For me, the greatest treasure of all has always been reading. The fact that I can carry a different universe; full of people and places around in my bag, is literally the best thing ever. If I could save one thing from my burning down house- it would always be a book. It isn’t always about just the words either- some books have special meanings, stories behind them- and that’s what makes them treasured. Despite me seeing my books as children, (in a totally non weird way), some books are just better than others. So now I’ll tell you about a few of my favourites- and desperately try to persuade you to read them. I promise that if you have a beating heart you’ll love them*…
*Also, if you don’t have a beating heart you’ll probably still love them. They really are that amazing.
1) Matilda by Roald Dahl.
So lets do this chronologically, spanning over my great 14 years rolling around being largely insignificant. Matilda is the first book I ever remember reading, and along with Harry Potter (I couldn’t review that because everyone ever alive has read those books, right?) it inspired me in the best sense of the word. Matilda is the extraordinary girl who has read Dickens, Steinbeck and Hemmingway all before she reaches five years old. Her parents are annoying and insolent- they just don’t get Matilda’s complete awesomeness. The book focuses on Matilda coping with her family, her evil headmistress and her superior intellect. Oh, she also has magical powers. This book told me that reading was cool and that one day I would definitely contract magical abilities. Don’t disregard this book because it’s for kids either, if you’ve read it- read it again- this time you’ll pick up on Roald Dahl’s sparklingly witty lines that you probably missed out on the first time… This book is a massive part of my childhood and one of the greatest treasures of my bookshelf.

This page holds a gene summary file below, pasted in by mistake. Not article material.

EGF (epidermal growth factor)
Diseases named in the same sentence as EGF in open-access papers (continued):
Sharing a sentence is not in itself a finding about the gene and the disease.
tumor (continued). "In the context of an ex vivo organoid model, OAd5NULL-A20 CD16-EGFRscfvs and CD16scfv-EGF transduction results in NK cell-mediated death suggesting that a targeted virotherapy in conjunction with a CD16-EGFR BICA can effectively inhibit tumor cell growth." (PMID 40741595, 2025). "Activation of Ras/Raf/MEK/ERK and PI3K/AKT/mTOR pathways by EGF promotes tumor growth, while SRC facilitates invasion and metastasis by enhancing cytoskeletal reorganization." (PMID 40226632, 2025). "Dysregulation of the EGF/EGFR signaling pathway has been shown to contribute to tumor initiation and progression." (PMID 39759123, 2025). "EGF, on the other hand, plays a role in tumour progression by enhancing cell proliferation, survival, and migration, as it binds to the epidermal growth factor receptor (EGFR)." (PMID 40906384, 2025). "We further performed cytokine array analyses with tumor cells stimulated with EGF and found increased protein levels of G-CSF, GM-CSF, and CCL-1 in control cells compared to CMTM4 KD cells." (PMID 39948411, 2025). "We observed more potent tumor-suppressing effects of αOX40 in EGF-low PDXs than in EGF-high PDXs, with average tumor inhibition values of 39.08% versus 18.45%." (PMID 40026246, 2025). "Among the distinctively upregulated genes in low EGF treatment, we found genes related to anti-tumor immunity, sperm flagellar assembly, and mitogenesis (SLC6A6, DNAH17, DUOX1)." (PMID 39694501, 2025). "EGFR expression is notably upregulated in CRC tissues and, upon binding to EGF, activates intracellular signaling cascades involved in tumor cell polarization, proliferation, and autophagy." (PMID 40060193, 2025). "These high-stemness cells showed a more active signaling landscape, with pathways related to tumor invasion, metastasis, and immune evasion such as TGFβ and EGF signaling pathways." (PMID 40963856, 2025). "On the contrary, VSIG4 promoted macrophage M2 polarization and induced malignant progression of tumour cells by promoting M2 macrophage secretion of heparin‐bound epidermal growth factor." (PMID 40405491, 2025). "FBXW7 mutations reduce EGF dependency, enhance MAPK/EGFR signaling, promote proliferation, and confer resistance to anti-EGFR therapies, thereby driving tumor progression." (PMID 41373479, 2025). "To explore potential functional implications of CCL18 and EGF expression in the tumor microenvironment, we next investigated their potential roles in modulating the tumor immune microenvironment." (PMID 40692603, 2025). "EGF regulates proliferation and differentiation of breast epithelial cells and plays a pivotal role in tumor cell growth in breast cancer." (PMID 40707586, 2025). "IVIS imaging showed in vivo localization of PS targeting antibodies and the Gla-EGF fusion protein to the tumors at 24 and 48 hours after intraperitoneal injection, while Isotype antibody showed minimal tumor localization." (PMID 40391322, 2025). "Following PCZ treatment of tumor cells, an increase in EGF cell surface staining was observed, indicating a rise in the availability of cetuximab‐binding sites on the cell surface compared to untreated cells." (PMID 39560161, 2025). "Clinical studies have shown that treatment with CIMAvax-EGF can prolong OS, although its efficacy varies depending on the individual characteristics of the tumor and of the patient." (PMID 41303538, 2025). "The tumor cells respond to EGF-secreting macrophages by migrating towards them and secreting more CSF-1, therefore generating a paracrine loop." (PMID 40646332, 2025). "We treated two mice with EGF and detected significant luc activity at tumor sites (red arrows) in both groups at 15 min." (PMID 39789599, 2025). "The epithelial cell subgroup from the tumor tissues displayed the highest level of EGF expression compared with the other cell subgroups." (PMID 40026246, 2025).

2) The curious incident of the dog in the night-time by Mark Haddon.
If the title hasn’t already made you want to go and buy this book right now, then hopefully my little description/review/shameless begging will. This is probably the first ‘adult’ book I read, but it’s an amazing read no matter how old you are. The protagonist and narrator is fifteen-year-old Christopher Boone, who has Aspergers syndrome. The book deals so well with this, without making it a book about a disabled boy whom you should feel sorry for. There are also lots of interesting elements to this book centred around Christopher’s love for lists and maths. It starts of as a book about a murdered dog, but it becomes so much more than that and leads Christopher on a journey that turns his life upside down. The curious incident is a really interesting read, with amazing character development and plot twists but it’s also a book that doesn’t require too much attention. It’s one of those ‘omg I cannot put this down I will die holding this book if I have to I must find out the end’ type things and worthy of the term ‘treasure’ any day.
3) The Virgin Suicides by Jeffrey Eugendes.
My original plan was to have a classic as my third review, then it would be a sort of journey through my reading choices growing up- but then I saw The Virgin Suicides on my shelf and I knew I had to write about it. If you’re a fan of Rookiemag and Tavi, then you’ll probably be aware of The Virgin Suicides. It’s become a cult thing with a great fan base, largely thanks to the late 1990’s Sofia Coppola adaptation. But in case you aren’t up to date with your nineties pop culture; this book is about the five Libson sisters, their lives, deaths, and the legacies they leave behind. Despite the harrowing premise, this book is really a modern day fairytale in the way it is written. Eugendes manages to write about regular American life in a way that is so beautiful and image provoking. He turns things like tree houses and make up into the stuff of mythology. The beautiful writing is really what makes me think of this book as a ‘treasure’. It has such an original feel, that makes you think it should be buried in a chest for people to dig up in a hundred years time. The Virgin Suicides is a mesmerising novel and if you’re into tragic fairy tales, you’ll adore it.
Jen is 14 and lives in the tiniest, most insignificant of villages in the north of England. She spends her time moaning along to The Smiths, writing angsty haikus and reading rad books. She really want to be ginger; but it hasn’t happened yet so you’ll probably find her in my bedroom,ruining her hair with luminous fire colours.